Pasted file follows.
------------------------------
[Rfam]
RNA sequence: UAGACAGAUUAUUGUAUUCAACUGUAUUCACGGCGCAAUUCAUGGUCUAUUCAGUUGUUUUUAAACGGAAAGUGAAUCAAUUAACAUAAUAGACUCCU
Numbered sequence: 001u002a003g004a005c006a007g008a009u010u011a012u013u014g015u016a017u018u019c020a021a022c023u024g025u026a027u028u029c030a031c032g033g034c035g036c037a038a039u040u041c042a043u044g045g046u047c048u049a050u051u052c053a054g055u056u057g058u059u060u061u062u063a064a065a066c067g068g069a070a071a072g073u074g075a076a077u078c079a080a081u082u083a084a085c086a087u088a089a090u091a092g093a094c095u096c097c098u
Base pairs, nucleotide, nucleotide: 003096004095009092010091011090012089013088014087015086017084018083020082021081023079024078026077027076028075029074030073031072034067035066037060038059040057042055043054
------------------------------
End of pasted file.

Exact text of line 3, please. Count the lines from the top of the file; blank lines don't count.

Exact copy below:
Numbered sequence: 001u002a003g004a005c006a007g008a009u010u011a012u013u014g015u016a017u018u019c020a021a022c023u024g025u026a027u028u029c030a031c032g033g034c035g036c037a038a039u040u041c042a043u044g045g046u047c048u049a050u051u052c053a054g055u056u057g058u059u060u061u062u063a064a065a066c067g068g069a070a071a072g073u074g075a076a077u078c079a080a081u082u083a084a085c086a087u088a089a090u091a092g093a094c095u096c097c098u